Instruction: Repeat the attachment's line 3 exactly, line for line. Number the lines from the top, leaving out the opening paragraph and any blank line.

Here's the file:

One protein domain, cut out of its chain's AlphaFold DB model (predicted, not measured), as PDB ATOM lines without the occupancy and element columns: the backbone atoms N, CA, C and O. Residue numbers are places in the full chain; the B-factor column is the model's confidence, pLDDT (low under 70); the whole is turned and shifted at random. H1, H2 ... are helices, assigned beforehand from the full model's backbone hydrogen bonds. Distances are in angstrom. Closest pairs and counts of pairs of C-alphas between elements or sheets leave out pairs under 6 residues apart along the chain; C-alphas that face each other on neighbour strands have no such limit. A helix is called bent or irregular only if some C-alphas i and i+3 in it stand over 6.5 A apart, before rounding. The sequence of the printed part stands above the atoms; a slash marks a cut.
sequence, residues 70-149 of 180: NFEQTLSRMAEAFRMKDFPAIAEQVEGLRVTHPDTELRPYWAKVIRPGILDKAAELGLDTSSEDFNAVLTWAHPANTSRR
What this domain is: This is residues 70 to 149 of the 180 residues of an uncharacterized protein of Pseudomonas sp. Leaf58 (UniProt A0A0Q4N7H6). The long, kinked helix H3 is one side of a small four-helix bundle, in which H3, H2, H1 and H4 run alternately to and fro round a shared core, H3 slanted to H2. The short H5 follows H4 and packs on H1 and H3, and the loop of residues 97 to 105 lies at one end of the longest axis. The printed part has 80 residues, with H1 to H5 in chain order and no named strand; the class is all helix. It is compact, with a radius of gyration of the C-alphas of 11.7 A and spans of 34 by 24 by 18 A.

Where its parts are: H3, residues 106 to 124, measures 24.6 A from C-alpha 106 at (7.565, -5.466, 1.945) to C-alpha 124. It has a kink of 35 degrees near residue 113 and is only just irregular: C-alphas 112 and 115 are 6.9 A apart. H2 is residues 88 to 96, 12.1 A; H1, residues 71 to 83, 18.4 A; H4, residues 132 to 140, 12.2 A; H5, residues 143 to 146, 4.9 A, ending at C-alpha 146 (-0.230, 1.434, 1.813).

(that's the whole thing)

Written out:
Where its parts are: H3, residues 106 to 124, measures 24.6 A from C-alpha 106 at (7.565, -5.466, 1.945) to C-alpha 124. It has a kink of 35 degrees near residue 113 and is only just irregular: C-alphas 112 and 115 are 6.9 A apart. H2 is residues 88 to 96, 12.1 A; H1, residues 71 to 83, 18.4 A; H4, residues 132 to 140, 12.2 A; H5, residues 143 to 146, 4.9 A, ending at C-alpha 146 (-0.230, 1.434, 1.813).